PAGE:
Gunning a Spring Gobbler

By: Owen Trumbull 

     With spring comes the sounds of birds back from winter migration. One easily distinguished sound from a bird, although not migratory, is the gobble of the Eastern Wild Turkey. With gobbles ramping up, it means one thing – spring turkey season is here. For new hunters all the way up to the seasoned veteran, The Squire is here to help. We got in touch with local Scandia tom killing legend and Eisenhower High School alumni, Paul Swanson, to learn more about preparing for spring gobbler season.  

     One of the first steps to bagging a spring gobbler is having the necessary gear to do so. The gear you will need depends on what kind of hunter you are. Some of the must haves include a shotgun, preferably a 12- or 20-gauge, camouflage clothes from head to toe, and some sort of a call. A seasoned veteran such as Paul recommends, “A hunting vest with a cushion and pockets for your calls, some good camouflage, and a decoy if that is your style.” Using these products will drastically increase your chance of success.   

     After you obtain all the proper gear to take on your spring turkey season extravaganza, all you need is turkeys! Turkeys tend to hang around areas that have wooded hills surrounded by fields. They like to roost in trees and then fly down to these fields come morning light. Check for areas that meet those requirements. If it just so happens that the area you have determined to be a good turkey habitat is private property, you must gain permission. We asked Paul the best way to go about this and he advised that interested hunters, “Find out who the landowner is, and ask them if anyone is hunting the property currently or not. If not, politely ask them if you would be able to hunt on it.” Now that you have access to this land, you need to pinpoint where exactly the turkeys are at.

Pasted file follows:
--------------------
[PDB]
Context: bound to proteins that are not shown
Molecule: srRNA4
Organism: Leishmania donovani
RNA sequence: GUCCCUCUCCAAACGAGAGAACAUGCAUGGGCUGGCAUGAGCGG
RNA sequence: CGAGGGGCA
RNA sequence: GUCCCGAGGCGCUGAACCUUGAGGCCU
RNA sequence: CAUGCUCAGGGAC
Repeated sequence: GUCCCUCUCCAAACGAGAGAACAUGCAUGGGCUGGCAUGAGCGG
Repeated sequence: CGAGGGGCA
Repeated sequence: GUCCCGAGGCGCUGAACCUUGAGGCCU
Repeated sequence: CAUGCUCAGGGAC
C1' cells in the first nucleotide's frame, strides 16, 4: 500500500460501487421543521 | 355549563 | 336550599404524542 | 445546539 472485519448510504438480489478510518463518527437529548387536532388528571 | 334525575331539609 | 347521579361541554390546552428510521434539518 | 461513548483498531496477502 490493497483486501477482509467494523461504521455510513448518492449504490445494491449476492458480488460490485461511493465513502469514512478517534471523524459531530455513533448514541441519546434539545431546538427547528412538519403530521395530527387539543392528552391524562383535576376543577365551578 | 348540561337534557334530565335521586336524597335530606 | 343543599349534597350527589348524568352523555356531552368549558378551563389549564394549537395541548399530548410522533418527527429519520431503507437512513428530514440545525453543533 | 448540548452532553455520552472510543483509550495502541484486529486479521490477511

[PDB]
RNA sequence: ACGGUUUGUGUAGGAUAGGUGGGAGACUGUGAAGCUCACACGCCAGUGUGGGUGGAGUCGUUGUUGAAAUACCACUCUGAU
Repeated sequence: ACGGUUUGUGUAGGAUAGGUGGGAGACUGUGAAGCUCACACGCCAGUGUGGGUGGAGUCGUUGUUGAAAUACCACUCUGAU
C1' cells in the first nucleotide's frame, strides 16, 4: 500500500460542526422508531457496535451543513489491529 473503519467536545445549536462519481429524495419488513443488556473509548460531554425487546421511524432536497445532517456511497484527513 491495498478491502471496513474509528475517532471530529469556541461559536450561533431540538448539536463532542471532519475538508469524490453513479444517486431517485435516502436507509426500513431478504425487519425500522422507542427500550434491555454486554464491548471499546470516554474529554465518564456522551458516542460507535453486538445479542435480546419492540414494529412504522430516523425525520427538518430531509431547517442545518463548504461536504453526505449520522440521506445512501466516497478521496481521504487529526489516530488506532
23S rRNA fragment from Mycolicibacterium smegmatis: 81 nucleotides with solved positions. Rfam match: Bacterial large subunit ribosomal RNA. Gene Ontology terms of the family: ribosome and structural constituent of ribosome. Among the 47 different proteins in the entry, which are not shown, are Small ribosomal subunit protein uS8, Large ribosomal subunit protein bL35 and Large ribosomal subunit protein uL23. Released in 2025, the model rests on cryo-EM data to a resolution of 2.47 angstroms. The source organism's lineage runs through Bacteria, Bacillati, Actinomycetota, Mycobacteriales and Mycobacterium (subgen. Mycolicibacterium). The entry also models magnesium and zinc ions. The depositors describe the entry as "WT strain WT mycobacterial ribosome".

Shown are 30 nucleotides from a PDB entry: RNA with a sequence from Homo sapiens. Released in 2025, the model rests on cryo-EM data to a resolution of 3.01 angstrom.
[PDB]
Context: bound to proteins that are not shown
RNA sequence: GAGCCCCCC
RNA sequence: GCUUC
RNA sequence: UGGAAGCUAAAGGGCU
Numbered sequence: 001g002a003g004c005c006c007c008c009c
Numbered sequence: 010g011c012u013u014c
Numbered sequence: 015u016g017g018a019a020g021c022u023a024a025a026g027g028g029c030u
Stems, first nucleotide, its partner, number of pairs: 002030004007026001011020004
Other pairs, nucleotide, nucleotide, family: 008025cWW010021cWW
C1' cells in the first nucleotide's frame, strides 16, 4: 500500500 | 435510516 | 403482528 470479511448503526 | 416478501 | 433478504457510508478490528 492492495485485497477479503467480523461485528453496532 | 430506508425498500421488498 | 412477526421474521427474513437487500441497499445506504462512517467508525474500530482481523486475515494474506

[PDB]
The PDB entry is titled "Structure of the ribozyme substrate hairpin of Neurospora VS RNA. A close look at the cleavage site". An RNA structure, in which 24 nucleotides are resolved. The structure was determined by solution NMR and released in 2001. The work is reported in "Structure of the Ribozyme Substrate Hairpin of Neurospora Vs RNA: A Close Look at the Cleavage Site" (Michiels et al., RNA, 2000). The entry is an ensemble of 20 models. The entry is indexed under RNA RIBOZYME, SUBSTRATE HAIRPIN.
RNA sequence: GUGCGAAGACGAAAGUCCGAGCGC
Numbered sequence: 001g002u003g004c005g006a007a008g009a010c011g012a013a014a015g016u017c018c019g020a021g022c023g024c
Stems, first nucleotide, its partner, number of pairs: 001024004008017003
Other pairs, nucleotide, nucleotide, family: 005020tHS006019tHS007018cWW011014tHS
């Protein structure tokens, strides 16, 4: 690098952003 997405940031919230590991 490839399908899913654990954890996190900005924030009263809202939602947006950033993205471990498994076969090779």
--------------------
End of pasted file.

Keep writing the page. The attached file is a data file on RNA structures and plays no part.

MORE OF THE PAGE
Turkey hunting requires early mornings as well as some late nights in the woods of Pennsylvania. The act of locating turkeys prior to the morning of hunting is a necessity. There are a couple of different ways to do this that Paul filled us in on, “The best ways to find birds is to scout for sign such as scratch (leaves ruffled up from turkeys looking for food). Using locator calls in the evenings to listen for gobbles, or, if you’re late to the party, listening in the morning for gobbles as well.” Hearing gobbles help make your job a lot easier, as it informs you of what direction you need to travel to find the birds.  

     Now that you have all the information, the upcoming turkey season should be no challenge. There are just a few details that you should remember. As Paul said, “Don’t get discouraged if you don’t kill a turkey right away. I killed a bird my first two seasons and then went another seven seasons without any success.” Hunting is something that takes time, so be prepared for the waiting game. Always keep your head up and remember that you can do it! The best part is just hearing turkeys in their natural habitats.  

     With all your newfound knowledge in the activity of turkey hunting you are ready to get out there and make bagging a spring gobbler happen! Everyone at The Squire wishes all the hunters of Pennsylvania good luck for the 2021 spring turkey season! 

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